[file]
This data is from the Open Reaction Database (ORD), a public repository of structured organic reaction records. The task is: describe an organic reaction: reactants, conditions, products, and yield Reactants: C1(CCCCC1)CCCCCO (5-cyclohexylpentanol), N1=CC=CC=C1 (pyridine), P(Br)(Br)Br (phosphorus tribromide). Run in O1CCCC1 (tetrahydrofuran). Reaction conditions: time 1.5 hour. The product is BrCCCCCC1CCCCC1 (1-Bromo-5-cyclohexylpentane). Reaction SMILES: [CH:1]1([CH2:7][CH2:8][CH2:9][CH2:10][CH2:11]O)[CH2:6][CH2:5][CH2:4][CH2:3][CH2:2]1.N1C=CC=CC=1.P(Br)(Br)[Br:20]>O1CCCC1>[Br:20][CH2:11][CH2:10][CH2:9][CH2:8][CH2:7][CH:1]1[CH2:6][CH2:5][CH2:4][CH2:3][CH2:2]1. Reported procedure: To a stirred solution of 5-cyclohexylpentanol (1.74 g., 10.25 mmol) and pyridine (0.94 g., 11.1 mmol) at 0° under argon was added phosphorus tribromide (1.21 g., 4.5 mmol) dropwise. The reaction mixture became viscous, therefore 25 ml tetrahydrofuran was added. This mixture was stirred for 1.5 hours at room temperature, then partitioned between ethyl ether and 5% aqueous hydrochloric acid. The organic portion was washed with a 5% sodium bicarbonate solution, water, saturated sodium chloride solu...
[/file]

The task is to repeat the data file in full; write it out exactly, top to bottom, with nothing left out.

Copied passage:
This data is from the Open Reaction Database (ORD), a public repository of structured organic reaction records. The task is: describe an organic reaction: reactants, conditions, products, and yield Reactants: C1(CCCCC1)CCCCCO (5-cyclohexylpentanol), N1=CC=CC=C1 (pyridine), P(Br)(Br)Br (phosphorus tribromide). Run in O1CCCC1 (tetrahydrofuran). Reaction conditions: time 1.5 hour. The product is BrCCCCCC1CCCCC1 (1-Bromo-5-cyclohexylpentane). Reaction SMILES: [CH:1]1([CH2:7][CH2:8][CH2:9][CH2:10][CH2:11]O)[CH2:6][CH2:5][CH2:4][CH2:3][CH2:2]1.N1C=CC=CC=1.P(Br)(Br)[Br:20]>O1CCCC1>[Br:20][CH2:11][CH2:10][CH2:9][CH2:8][CH2:7][CH:1]1[CH2:6][CH2:5][CH2:4][CH2:3][CH2:2]1. Reported procedure: To a stirred solution of 5-cyclohexylpentanol (1.74 g., 10.25 mmol) and pyridine (0.94 g., 11.1 mmol) at 0° under argon was added phosphorus tribromide (1.21 g., 4.5 mmol) dropwise. The reaction mixture became viscous, therefore 25 ml tetrahydrofuran was added. This mixture was stirred for 1.5 hours at room temperature, then partitioned between ethyl ether and 5% aqueous hydrochloric acid. The organic portion was washed with a 5% sodium bicarbonate solution, water, saturated sodium chloride solu...